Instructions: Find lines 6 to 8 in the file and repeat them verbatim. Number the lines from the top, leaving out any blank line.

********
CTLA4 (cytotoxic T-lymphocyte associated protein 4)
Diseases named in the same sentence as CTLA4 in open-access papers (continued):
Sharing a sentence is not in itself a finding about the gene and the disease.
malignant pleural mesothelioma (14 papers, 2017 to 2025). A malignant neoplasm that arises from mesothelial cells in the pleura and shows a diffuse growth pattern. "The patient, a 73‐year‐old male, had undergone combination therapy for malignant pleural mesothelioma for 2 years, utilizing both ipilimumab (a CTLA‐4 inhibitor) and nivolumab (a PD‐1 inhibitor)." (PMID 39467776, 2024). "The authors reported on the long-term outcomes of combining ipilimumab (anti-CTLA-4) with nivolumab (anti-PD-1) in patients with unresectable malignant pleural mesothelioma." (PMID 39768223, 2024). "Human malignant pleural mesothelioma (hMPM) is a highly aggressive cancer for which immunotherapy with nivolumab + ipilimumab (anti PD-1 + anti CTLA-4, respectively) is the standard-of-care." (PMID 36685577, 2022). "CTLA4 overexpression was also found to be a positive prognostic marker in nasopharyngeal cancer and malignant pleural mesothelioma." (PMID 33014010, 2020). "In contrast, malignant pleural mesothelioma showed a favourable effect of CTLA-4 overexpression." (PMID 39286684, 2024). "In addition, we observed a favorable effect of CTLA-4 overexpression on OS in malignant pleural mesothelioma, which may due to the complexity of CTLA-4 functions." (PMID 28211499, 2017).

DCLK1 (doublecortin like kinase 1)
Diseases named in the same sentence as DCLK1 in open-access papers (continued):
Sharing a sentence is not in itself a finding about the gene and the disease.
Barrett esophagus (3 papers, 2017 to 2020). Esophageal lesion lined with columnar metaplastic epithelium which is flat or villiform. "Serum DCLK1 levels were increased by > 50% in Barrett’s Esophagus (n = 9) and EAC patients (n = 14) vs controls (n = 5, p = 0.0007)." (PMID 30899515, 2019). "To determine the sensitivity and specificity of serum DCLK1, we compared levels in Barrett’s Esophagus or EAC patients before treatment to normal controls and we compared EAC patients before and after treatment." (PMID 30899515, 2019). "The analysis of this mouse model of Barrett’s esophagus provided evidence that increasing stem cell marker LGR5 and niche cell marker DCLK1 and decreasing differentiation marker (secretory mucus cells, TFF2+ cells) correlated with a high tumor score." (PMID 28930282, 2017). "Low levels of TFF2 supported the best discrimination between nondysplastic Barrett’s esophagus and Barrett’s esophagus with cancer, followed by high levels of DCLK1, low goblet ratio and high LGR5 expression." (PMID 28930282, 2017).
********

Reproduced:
Diseases named in the same sentence as DCLK1 in open-access papers (continued):
Sharing a sentence is not in itself a finding about the gene and the disease.
Barrett esophagus (3 papers, 2017 to 2020). Esophageal lesion lined with columnar metaplastic epithelium which is flat or villiform. "Serum DCLK1 levels were increased by > 50% in Barrett’s Esophagus (n = 9) and EAC patients (n = 14) vs controls (n = 5, p = 0.0007)." (PMID 30899515, 2019). "To determine the sensitivity and specificity of serum DCLK1, we compared levels in Barrett’s Esophagus or EAC patients before treatment to normal controls and we compared EAC patients before and after treatment." (PMID 30899515, 2019). "The analysis of this mouse model of Barrett’s esophagus provided evidence that increasing stem cell marker LGR5 and niche cell marker DCLK1 and decreasing differentiation marker (secretory mucus cells, TFF2+ cells) correlated with a high tumor score." (PMID 28930282, 2017). "Low levels of TFF2 supported the best discrimination between nondysplastic Barrett’s esophagus and Barrett’s esophagus with cancer, followed by high levels of DCLK1, low goblet ratio and high LGR5 expression." (PMID 28930282, 2017).